In the beginning, one often comes to mindful practice reacting to unsettlement. It may be a burden weighing too heavily, seemingly unliftable. It may be a nag, like the irritation of a pebble in one's shoe. Yet, despite its tiny-ness, it discomforts far more than its physical size justifies. Either or, it becomes un-ignorable. Once aware of it, one must find it, consider it, and strive to remove it or go crazy. In this, mindful practice is essential. But, it's a challenging first baby step in a longer process.

"Far too often, however, I'd end the session feeling much worse than when I began. Rather than relaxing, my heart would begin to accelerate, or my inner monologue would take a nasty turn, as unpleasant memories and feelings of failure and hopelessness flooded my mind. These events became so frequent that I now only use mindfulness occasionally."

A Buddhist might call this "attachment." It's our stuff, and it's not all pretty. Mindfulness practice reveals what's in our attic. The more we look, the more we see. We peer into our dark recesses piled with moldy cardboard boxes full of memories, reminiscences, reactions, emotions, personal deceptions, bad judgments, and actions. So long unopened, long forgotten, better forgotten, we say to ourselves. Yet, it's all there in the musk and the cobwebs that mindfulness shows us. So, like the speaker, we desire to "quell" what we see when, in fact, we really should begin to sort through it all. It's time to open the boxes, lay it all out, and simply make an inventory as dispassionately as we can.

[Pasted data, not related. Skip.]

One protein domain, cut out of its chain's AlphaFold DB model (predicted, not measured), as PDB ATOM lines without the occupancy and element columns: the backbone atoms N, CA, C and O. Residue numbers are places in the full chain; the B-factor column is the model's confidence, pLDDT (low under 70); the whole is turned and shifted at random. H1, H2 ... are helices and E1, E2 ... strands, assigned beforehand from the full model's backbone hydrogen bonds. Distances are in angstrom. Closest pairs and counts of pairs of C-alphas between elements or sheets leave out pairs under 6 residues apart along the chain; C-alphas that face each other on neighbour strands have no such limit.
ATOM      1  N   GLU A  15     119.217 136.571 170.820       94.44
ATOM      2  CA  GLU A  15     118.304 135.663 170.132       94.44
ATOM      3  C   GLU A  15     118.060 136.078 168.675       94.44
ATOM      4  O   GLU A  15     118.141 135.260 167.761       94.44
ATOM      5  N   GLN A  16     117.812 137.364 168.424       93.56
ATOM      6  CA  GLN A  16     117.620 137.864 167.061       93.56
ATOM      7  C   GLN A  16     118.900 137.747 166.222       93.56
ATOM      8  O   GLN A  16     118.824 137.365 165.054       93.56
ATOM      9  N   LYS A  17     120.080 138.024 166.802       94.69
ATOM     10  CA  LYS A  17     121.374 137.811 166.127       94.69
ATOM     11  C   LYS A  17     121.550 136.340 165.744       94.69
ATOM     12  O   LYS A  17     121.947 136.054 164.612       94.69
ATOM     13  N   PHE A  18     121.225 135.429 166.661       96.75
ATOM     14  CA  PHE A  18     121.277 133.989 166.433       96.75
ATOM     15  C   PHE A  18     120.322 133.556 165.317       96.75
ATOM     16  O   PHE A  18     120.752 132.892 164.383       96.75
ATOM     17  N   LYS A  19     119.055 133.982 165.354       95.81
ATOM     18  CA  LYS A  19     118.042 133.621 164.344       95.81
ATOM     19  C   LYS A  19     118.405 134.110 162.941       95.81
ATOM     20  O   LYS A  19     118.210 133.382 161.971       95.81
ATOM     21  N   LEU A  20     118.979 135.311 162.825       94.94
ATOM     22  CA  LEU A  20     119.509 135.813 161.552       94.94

Haven't we all done stuff that made our heart race? One argues with one's self. Did I? Would that I? Should I have? Did I really? Oh, my God!

It's challenging work and unpleasant work at times. We don't really want to look at the mess. It's overwhelming. We are tempted to push it all away, close the door, and forget it! Some do.

Yet, again, look! Negativity can be a far stronger magnet than positivity if one allows it. So, again, like children, we focus on the bad stuff. The good stuff just passes us by if we make no effort to see that too.

A task of mindful practice is to focus and broaden one's awareness simultaneously. Focusing on one's stuff can also be satisfying, joyful, and uplifting. Unpleasant perceptions require examination of their opposites. Wrong actions illuminate the right ones. Anger counter-weights compassion and perhaps love.

Someone once asked, how do you eat an elephant? Like anything else, one bite at a time. Here, more is not necessarily better. Less is more effective.

Mindful awareness and study of our crap show us that human life is messy, and a human is generally a mess. We're a mess! Mindfulness helps us see the totality clearly, pat ourselves on the back if merited, and forgive ourselves if necessary.

Guilt, innocence, and judgment are products of the ego. But, once clearly considered, we can lay them aside to pursue what's between them. With patient, measured steps, through mindfulness, we enter into meditation. Mindfulness and meditation are separate acts. We'll look at their differences and their relationship in another posting.

Don't give up! Take it easy. One small bite at a time.